Reality Starts to Sink In (1): Millions & Millions

A Vermont story in Times Argus by Louis Porter reports that the potential cost of real ID is sinking in.
A survey of motor vehicle officials nationwide about the Real ID Act found that the law could cost millions and hamper states' licensing efforts. The same could be true in Vermont, said Howard Deal, the state DMV's deputy commissioner. "It's not unique to Vermont," he said. "It is a nationwide problem."

The article quotes Allen Gilbert, executive director of the American Civil Liberties Union of Vermont:
"Real ID not only means a national ID, but will likely mean higher taxes and fees, longer lines, repeat visits to the Vermont DMV, bureaucratic snafus, and, for a lot of people, the inability to obtain a license," he said. "To top it off, it will do little if anything to prevent terrorism."

Then they get to the subject of the missing requirements:
For starters, the databases of documents required to implement the program's requirements do not in many cases exist yet, Deal said. And, although the law was passed last spring, the rules governing specifically how it will be implemented may not be completed for some time, he said.

"We are still waiting for the rules," said Deal.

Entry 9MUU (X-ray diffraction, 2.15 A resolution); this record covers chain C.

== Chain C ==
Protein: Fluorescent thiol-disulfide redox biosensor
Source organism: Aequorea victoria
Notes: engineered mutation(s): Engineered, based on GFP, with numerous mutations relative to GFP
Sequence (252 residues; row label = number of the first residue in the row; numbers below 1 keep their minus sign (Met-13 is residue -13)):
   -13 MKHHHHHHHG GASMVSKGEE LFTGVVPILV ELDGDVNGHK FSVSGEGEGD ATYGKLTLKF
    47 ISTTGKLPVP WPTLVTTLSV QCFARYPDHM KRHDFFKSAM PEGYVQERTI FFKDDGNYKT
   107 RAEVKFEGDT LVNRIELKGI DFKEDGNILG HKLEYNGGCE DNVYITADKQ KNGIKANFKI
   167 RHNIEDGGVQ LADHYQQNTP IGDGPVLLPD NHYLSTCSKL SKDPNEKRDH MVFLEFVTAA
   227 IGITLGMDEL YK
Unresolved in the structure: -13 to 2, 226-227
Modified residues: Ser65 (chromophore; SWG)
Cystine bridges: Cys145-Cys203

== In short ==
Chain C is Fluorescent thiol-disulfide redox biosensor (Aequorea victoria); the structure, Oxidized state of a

Those rules, needed to craft the databases, procedures and communication links to enact the program, may not be completed until 2007, even though the program is supposed to go into effect in May 2008.


Those requirements may also undo DMV's efforts in recent years to shorten wait times and lines at service counters, Deal said.

"We have significantly cut down wait lines at counters," he said.

If the program goes into effect as it is now set up, he said, "when an individual comes into our office to get their license or ID card, they aren't going to leave with it the same day."

I've published this entry with the intent of bringing more useful information to all of you, and I've tried to choose my words carefully in order not to annoy or offend anyone. There, that ought to do it.


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